I remember when I was a 7 year old sitting around at Kio Kio school and the teacher pulled out the five w’s and an h: Who, what, where, when, why, and how. They were repeated constantly, and we were told that these were questions we should repeat all the time.
Now at 7, we were a bit young to understand the gravity of these questions – and no doubt it merely led to annoying situations for our parents. However, as Wikipedia informs me this is a method of teaching to primary school students – and as I inform me, this is a great way for understanding economics. So let’s use them.
There are two ways we could use the wh method to understand economics – we could ask these questions about economics, or we could ask how economics deals with these questions. I’m going to do the second.
What, how, why: The core of economics
I would say that the questions of “what”, “how”, and “why” make up the building blocks of how economics tries to understand the world. Essentially, economics is a social science that at its core aims to answer these questions about social situations.
What: When an economist asks what, they are trying to figure out what the “elements” of a social situation are. What is scarce in this situation? What individuals are involved? What trade-offs exist? What are the incentives of the individuals? What are outcomes?
What defines the actors in an economic model – much more than the other potential descriptive questions of “where, who, and when”.
How: We get onto the how once we have the what – the what gives us the elements, the how allows us to tie them together. As the Wikipedia page states, this question can really fit into some others – but I like it as an intermediate step, especially since economists often “abstract” from many of the attributes of “where, when, and who”. How do people make choices? How does a trade-off get resolved? How do outcomes come to be?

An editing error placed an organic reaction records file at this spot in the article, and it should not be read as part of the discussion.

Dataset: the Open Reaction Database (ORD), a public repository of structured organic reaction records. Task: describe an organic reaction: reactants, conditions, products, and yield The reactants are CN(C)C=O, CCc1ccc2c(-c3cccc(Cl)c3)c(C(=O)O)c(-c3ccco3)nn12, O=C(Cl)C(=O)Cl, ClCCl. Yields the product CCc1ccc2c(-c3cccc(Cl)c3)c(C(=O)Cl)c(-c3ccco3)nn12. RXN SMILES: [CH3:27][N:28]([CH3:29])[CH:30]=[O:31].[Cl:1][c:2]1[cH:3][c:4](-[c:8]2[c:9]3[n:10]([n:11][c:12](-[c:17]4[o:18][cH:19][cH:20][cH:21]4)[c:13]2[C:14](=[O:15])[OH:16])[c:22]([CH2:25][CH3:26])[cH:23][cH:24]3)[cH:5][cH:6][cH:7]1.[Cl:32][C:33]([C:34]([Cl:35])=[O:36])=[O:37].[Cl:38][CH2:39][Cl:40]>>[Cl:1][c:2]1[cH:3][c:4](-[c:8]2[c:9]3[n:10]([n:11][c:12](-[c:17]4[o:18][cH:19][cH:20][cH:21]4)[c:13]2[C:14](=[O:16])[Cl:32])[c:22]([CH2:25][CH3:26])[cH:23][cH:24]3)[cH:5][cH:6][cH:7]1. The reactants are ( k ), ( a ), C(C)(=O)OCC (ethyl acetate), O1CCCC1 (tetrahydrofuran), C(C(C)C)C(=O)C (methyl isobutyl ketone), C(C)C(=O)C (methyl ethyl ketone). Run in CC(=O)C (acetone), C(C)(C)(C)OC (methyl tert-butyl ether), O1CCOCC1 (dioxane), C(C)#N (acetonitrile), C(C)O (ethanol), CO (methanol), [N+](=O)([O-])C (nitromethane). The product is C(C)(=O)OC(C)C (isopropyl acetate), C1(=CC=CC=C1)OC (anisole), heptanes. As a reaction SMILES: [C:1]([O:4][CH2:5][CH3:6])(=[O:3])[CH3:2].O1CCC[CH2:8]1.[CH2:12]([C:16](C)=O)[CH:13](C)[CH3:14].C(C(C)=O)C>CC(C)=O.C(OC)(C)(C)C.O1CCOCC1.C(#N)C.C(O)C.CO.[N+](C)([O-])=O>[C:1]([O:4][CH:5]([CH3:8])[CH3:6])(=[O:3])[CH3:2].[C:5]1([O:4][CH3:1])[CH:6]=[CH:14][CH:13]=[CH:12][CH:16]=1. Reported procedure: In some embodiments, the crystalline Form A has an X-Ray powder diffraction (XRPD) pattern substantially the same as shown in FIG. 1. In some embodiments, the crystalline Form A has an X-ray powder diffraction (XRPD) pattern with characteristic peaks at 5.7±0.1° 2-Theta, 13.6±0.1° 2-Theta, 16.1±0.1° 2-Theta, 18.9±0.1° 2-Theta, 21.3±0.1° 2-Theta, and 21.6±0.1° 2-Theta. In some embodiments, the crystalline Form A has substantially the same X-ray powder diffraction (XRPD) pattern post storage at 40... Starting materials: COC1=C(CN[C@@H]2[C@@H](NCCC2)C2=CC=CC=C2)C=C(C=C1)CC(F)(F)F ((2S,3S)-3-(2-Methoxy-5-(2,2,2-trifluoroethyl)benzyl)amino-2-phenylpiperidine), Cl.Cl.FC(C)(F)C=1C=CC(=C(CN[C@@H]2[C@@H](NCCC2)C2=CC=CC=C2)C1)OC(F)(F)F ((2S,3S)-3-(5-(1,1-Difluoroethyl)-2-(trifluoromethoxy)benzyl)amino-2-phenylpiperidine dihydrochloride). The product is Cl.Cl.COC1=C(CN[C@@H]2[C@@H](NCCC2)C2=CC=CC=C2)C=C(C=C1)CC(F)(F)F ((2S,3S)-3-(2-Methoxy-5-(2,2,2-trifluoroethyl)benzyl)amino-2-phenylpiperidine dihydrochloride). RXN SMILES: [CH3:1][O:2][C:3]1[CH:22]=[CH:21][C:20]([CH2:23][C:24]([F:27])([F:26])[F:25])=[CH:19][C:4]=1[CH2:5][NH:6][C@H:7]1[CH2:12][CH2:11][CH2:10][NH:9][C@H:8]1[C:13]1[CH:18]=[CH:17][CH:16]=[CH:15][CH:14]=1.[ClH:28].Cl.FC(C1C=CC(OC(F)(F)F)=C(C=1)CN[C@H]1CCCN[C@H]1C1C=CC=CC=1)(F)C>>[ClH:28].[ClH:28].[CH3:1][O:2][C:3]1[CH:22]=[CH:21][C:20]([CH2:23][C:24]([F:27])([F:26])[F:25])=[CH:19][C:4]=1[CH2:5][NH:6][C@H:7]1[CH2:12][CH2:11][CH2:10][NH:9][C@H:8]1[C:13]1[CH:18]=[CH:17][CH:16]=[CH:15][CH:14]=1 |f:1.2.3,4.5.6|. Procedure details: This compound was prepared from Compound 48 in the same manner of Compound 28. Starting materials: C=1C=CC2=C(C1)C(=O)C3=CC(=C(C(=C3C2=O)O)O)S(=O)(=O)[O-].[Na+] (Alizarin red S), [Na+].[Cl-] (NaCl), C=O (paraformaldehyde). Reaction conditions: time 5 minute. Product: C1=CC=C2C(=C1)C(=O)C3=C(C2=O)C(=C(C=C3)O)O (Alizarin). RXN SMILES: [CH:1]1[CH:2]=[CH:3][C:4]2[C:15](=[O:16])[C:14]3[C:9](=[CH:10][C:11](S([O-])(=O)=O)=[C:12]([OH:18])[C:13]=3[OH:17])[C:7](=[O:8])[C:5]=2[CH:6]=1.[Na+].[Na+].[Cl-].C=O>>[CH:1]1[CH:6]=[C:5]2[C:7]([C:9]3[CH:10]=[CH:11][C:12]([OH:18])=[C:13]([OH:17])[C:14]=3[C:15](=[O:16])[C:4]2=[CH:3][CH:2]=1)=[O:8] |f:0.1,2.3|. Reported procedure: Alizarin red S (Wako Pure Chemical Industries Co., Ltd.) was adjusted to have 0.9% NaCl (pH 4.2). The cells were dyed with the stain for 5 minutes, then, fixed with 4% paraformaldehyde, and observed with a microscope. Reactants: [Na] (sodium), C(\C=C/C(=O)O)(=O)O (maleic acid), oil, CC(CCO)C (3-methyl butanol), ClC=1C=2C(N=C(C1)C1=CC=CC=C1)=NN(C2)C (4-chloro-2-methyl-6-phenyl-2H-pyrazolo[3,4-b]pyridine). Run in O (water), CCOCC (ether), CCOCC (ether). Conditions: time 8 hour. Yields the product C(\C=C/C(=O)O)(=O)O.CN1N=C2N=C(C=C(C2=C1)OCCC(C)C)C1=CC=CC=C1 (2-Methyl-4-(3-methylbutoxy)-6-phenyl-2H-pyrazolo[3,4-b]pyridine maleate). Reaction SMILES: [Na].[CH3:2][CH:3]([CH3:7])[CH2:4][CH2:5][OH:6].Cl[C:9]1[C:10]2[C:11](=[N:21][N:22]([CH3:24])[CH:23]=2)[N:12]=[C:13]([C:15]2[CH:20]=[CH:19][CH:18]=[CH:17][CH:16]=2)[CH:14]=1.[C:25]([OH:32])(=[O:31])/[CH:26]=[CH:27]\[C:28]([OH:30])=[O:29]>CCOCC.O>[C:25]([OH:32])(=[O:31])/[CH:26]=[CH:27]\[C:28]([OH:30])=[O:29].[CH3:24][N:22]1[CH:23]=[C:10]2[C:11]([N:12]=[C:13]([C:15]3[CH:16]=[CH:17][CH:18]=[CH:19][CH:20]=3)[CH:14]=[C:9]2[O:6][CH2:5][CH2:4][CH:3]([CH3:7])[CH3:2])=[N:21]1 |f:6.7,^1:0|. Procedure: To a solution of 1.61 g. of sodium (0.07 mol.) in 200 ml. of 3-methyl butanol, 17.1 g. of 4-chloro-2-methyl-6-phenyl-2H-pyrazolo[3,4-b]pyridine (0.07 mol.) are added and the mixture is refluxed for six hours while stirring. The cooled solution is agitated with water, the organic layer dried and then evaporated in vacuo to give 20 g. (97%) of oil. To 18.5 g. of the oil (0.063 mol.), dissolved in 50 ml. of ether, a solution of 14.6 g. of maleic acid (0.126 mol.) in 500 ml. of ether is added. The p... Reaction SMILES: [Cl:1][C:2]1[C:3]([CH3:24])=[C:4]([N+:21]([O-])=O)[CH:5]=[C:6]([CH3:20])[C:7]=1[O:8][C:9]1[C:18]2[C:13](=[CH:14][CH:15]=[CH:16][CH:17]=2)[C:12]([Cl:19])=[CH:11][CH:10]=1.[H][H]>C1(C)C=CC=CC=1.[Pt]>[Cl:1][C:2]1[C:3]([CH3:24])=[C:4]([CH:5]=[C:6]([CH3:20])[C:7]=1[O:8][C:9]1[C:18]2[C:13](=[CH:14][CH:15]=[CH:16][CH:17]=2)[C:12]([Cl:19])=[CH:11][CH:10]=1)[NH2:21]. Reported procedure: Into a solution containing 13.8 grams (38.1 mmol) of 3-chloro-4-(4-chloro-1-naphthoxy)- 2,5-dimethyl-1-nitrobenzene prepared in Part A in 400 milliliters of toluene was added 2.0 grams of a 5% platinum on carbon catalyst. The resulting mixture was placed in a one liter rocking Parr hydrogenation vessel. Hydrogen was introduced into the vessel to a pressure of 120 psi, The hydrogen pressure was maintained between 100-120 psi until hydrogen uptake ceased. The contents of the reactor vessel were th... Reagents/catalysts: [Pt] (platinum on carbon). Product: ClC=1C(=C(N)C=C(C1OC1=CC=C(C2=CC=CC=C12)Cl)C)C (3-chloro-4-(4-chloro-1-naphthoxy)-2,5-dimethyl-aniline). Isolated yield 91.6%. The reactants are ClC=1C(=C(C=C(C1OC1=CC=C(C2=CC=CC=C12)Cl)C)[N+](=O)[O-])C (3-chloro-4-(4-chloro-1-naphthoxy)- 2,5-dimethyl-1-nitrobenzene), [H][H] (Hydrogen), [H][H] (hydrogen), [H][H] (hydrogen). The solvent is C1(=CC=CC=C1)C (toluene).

How as a result involves tying together the actors into “a” model – not necessarily an all-encompassing model, but one that takes the elements we pick up in the what question and matches some “observed outcome”. How is our descriptive question.
Why: Why is my favourite question – it is the question of a petulant child, and any good economist. It is all well and good to “describe” what is going on and how it has occurred with knowledge of what elements exist in society. But we need to ask why to “explain” what is going on, we need to ask why to “understand” what is going on. We need to ask “why” before we have any basis for changing policy. Why do people choose that way? Why does our model suggest a certain outcome?
Why involves looking over a large set of what and how questions, and trying to learn (as much as possible) the “true” nature of the relationship between social elements and outcomes. It is the why question that makes economists very “two-handed” and it is the why question that makes us more nervous about policy intervention than many people – as unless we can answer the question of why, we cannot say how outcomes will change when policy changes!
Where, who, when: History dependence
Where, who, and when seem like very important questions – but I haven’t put them in the core of economics. In this sense, I have used the term “economics” loosely – in truth I mean model building in economics.
Economic history asks these question, books on development economics ask these question, any part of economics that accepts history or path dependence asks these questions constantly.
And to be fair, a vast about of economic modelling looks at these types of issues as well. Path dependence, state dependence, and history dependence are all words that can be found in a multitude of economic models.
However, I would argue that when it comes to model building these questions take a secondary role. Economists often turn up to these questions with a defined “method” and “framework” that is based on “what, how, and why” before turning to where, who, and when.
Is this appropriate? Does this form of analysis make sense? Does the order we ask questions impact upon our conclusions?
These are good questions.